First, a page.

One month ago I, who has had cancer, dropped my daughter, who has had kidney failure, off at school for her first day. And as I walked home, I was stunned. This day was in a future I didn’t believe could happen and which I had never allowed myself to think about.
I felt completely lost.
So there we were, at the gate. My daughter was completely cool about this new experience and walked into her new life, full of joy, without a backward glance.
I was less cool.
And this feeling of being lost reminded me of the questions I would ask when designing webpages: Where am I? Where have I been? Where am I going?
And when the answers weren’t immediately apparent, I would slap on breadcrumbs, menus, sidebars, search boxes and anything else I could, to make sure users knew where to go next.
Now as I type this, it sounds like I was designing a tunnel. I didn’t think about user experience. I was just herding them through, and literally pushing them to the exit.
And for a very long time, I used the same approach in life. I herded myself through a set of goals in the hope of reaching some imagined future. In it, I would be cool and everything would be fabulous.
What can I say? I was a computer programmer. I provided programmed solutions and users stepped through them in a specific way to get specific results. And then times changed. I moved off the mainframe and onto the web but I continued with the same approach. And I wasn’t alone.
In a recent blog post, Alan Dix discusses how being lost in hyperspace, was a common preoccupation in the human-computer interaction world. But lately, having looked at how users are behaving, especially on sites like Pinterest, Alan says perhaps they are not worried about feeling lost, or having control anymore. They are just enjoying the experience.
I had a similar discovery too when I was thinking about sprucing up this website. I wandered round the web to see what was new and was looking at Jeffrey Zeldman’s site when I saw that his breadcrumbs, sidebars, and search boxes have disappeared. I was baffled at first, without signage how would I navigate? What if I got lost? But on reflection, I realised, I didn’t need signage, I was there for a mosey round and an experience. How could I get lost?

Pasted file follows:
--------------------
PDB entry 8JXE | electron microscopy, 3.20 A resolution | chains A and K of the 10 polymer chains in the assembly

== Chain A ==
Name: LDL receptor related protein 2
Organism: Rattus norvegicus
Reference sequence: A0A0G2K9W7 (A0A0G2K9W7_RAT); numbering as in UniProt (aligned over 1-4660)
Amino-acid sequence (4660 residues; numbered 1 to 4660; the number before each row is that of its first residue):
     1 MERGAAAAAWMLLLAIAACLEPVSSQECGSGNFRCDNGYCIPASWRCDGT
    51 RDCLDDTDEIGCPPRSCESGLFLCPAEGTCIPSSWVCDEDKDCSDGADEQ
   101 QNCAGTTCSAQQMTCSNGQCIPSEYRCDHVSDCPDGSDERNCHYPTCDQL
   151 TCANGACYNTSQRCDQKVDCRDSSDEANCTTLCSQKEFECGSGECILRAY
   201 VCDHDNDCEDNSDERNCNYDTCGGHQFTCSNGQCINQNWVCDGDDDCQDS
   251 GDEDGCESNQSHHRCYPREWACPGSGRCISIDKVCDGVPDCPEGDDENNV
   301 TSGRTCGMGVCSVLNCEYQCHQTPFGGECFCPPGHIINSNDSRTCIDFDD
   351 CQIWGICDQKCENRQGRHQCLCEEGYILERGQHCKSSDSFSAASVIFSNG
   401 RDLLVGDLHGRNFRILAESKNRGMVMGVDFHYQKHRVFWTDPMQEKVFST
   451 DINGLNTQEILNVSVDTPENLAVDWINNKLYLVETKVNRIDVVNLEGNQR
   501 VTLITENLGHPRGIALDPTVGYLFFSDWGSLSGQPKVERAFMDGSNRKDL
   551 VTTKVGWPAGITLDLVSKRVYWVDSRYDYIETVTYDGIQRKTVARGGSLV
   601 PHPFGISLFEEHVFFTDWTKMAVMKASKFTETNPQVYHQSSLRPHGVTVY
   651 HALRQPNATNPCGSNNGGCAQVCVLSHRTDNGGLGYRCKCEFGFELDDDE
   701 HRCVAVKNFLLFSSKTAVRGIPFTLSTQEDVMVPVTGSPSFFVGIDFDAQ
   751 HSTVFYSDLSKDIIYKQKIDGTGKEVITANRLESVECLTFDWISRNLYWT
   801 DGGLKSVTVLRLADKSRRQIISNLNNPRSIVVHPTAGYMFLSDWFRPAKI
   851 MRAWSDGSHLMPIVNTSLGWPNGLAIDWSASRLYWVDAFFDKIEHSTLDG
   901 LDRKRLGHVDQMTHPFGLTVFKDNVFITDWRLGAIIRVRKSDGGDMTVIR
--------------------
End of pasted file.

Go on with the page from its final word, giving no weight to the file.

And as I admired Zeldman’s clean design and crisp pictures, I was reminded of my la pavoni. It doesn’t have much in the way of instructions on it, but it is so asethetically pleasing that when I use it, I am not just making coffee, I am temporarily transported to coffee nirvana. And how could I ever get lost in nirvana?
I still believe that design is about communication and communicating intentions. But now I know this includes more than results. Good design must mean amongst other things, a collective sharing of ideas and good experiences, which is now easier to achieve, because we have a whole generation of users who have never known the web any other way. Users who demonstrate the no function in structure principle, because they don’t worry about getting lost. They turn up without any expectations of how something should work and are happy to experience a site without needing the interaction to happen in a specific sequence.
And after my recent life experiences where I had no control over what was going on or any clear instructions on how to proceed, I have learnt an important lesson. Being present is enough. An experience doesn’t have to be prescribed. It doesn’t need sign posting. It is not about knowing exactly where you are, where you’ve been, or where you are going. It is about right now.
The current experience is all we have, so we need to make it good. And on the days when being without signage brings me out in a rash, I remember my daughter on her first day of school, embracing life with joy, and I try to do the same. And when I do that, I become the person I always wanted to be in some imagined future:
I am cool and everything is fabulous.